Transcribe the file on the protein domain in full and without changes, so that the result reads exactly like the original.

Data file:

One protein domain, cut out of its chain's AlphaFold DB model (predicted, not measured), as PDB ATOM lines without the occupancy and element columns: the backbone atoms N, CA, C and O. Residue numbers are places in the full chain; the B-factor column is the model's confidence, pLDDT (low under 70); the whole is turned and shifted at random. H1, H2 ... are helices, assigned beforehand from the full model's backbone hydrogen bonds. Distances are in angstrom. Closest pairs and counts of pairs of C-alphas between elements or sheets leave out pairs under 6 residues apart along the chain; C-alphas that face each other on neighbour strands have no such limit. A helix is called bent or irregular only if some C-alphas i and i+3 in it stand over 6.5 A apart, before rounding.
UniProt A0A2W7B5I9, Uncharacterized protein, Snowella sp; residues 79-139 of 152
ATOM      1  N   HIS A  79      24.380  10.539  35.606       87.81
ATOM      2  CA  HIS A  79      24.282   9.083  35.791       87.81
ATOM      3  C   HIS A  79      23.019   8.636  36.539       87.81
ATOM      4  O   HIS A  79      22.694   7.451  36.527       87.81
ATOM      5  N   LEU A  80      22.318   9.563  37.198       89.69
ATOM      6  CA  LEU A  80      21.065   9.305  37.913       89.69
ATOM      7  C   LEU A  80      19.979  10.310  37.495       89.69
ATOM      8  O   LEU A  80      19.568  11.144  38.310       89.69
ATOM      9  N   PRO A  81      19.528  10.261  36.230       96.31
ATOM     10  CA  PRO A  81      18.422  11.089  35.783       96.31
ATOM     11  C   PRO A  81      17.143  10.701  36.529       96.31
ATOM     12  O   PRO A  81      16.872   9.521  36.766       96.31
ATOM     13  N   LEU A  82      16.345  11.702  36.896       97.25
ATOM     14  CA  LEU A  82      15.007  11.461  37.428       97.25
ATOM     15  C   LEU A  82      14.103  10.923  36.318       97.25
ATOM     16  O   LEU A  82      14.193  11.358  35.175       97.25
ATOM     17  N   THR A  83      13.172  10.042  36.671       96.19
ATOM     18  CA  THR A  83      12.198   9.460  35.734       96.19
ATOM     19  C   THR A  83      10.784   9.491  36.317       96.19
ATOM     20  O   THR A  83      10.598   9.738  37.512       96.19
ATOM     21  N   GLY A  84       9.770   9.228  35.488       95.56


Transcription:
One protein domain, cut out of its chain's AlphaFold DB model (predicted, not measured), as PDB ATOM lines without the occupancy and element columns: the backbone atoms N, CA, C and O. Residue numbers are places in the full chain; the B-factor column is the model's confidence, pLDDT (low under 70); the whole is turned and shifted at random. H1, H2 ... are helices, assigned beforehand from the full model's backbone hydrogen bonds. Distances are in angstrom. Closest pairs and counts of pairs of C-alphas between elements or sheets leave out pairs under 6 residues apart along the chain; C-alphas that face each other on neighbour strands have no such limit. A helix is called bent or irregular only if some C-alphas i and i+3 in it stand over 6.5 A apart, before rounding.
UniProt A0A2W7B5I9, Uncharacterized protein, Snowella sp; residues 79-139 of 152
ATOM      1  N   HIS A  79      24.380  10.539  35.606       87.81
ATOM      2  CA  HIS A  79      24.282   9.083  35.791       87.81
ATOM      3  C   HIS A  79      23.019   8.636  36.539       87.81
ATOM      4  O   HIS A  79      22.694   7.451  36.527       87.81
ATOM      5  N   LEU A  80      22.318   9.563  37.198       89.69
ATOM      6  CA  LEU A  80      21.065   9.305  37.913       89.69
ATOM      7  C   LEU A  80      19.979  10.310  37.495       89.69
ATOM      8  O   LEU A  80      19.568  11.144  38.310       89.69
ATOM      9  N   PRO A  81      19.528  10.261  36.230       96.31
ATOM     10  CA  PRO A  81      18.422  11.089  35.783       96.31
ATOM     11  C   PRO A  81      17.143  10.701  36.529       96.31
ATOM     12  O   PRO A  81      16.872   9.521  36.766       96.31
ATOM     13  N   LEU A  82      16.345  11.702  36.896       97.25
ATOM     14  CA  LEU A  82      15.007  11.461  37.428       97.25
ATOM     15  C   LEU A  82      14.103  10.923  36.318       97.25
ATOM     16  O   LEU A  82      14.193  11.358  35.175       97.25
ATOM     17  N   THR A  83      13.172  10.042  36.671       96.19
ATOM     18  CA  THR A  83      12.198   9.460  35.734       96.19
ATOM     19  C   THR A  83      10.784   9.491  36.317       96.19
ATOM     20  O   THR A  83      10.598   9.738  37.512       96.19
ATOM     21  N   GLY A  84       9.770   9.228  35.488       95.56